1) “Minimum reserve requirements” is a memo item that does not appear on the Eurosystem balance sheet and therefore should not be included in the calculation of total liabilities.
2) The overall value of autonomous factors also includes “items in course of settlement”.

Liquidity provided through monetary policy instruments

The average amount of liquidity provided through open market operations – including both tender operations and APP purchases – increased by €71.3 billion to €3,291.1 billion (see Chart A). This increase was fully attributable to net APP purchases, while demand in tender operations decreased marginally.

Chart A

Evolution of open market operations and excess liquidity

(EUR billions)

Source: ECB.

The average amount of liquidity provided through tender operations declined slightly over the review period, by €8.6 billion to €753.2 billion. This decrease was primarily due to a lower average outstanding amount of targeted longer-term refinancing operations (TLTROs), which decreased by €8.4 billion. The decline in outstanding TLTRO funds was related to the settlement of the voluntary repayments of various TLTRO‑I operations and the first TLTRO‑II operation in June 2018, which amounted to a total of €14.5 billion. The average liquidity provided through MROs increased by €0.2 billion to €1.9 billion and the average amount of liquidity provided through three‑month longer‑term refinancing operations (LTROs) fell by €0.3 billion to €7.4 billion.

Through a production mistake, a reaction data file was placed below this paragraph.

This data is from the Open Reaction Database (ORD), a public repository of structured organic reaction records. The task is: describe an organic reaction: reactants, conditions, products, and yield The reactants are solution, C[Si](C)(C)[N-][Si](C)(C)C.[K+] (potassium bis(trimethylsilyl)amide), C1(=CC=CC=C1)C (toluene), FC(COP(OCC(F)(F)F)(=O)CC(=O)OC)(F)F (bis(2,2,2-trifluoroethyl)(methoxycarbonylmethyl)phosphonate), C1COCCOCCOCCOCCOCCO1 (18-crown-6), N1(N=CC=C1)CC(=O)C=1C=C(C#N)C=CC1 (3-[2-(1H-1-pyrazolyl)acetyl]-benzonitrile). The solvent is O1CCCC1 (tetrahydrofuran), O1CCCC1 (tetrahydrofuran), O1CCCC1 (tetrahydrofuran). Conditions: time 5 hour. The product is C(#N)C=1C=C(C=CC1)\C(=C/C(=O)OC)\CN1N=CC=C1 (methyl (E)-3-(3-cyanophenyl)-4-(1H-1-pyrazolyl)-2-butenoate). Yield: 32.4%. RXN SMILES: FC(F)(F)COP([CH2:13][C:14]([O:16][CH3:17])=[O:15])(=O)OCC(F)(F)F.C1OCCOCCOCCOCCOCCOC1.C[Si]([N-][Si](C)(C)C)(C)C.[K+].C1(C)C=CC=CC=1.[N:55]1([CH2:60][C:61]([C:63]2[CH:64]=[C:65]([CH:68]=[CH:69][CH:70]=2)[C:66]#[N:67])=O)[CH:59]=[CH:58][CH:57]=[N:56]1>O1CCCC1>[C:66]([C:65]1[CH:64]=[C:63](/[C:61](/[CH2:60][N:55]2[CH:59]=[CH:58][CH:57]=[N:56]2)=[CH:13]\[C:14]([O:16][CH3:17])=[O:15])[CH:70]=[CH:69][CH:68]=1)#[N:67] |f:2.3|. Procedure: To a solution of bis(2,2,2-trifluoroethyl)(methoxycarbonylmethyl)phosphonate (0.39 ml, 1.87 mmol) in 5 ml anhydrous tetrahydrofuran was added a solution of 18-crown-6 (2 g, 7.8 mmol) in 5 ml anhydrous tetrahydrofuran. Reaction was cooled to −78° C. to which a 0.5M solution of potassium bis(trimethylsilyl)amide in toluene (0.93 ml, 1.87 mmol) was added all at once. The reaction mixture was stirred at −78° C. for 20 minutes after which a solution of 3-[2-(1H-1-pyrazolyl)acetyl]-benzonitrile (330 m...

Liquidity provided through the Eurosystem’s monetary policy portfolios increased by €79.8 billion to €2,537.8 billion on average, on the back of ongoing net APP purchases. Liquidity provided by the public sector purchase programme, the third covered bond purchase programme, the asset-backed securities purchase programme and the corporate sector purchase programme rose on average by €61.8 billion, €5.7 billion, €1.7 billion and €13.5 billion respectively. The reduction in liquidity resulting from redemptions of bonds held under the Securities Markets Programme and the previous two covered bond purchase programmes totalled €2.9 billion.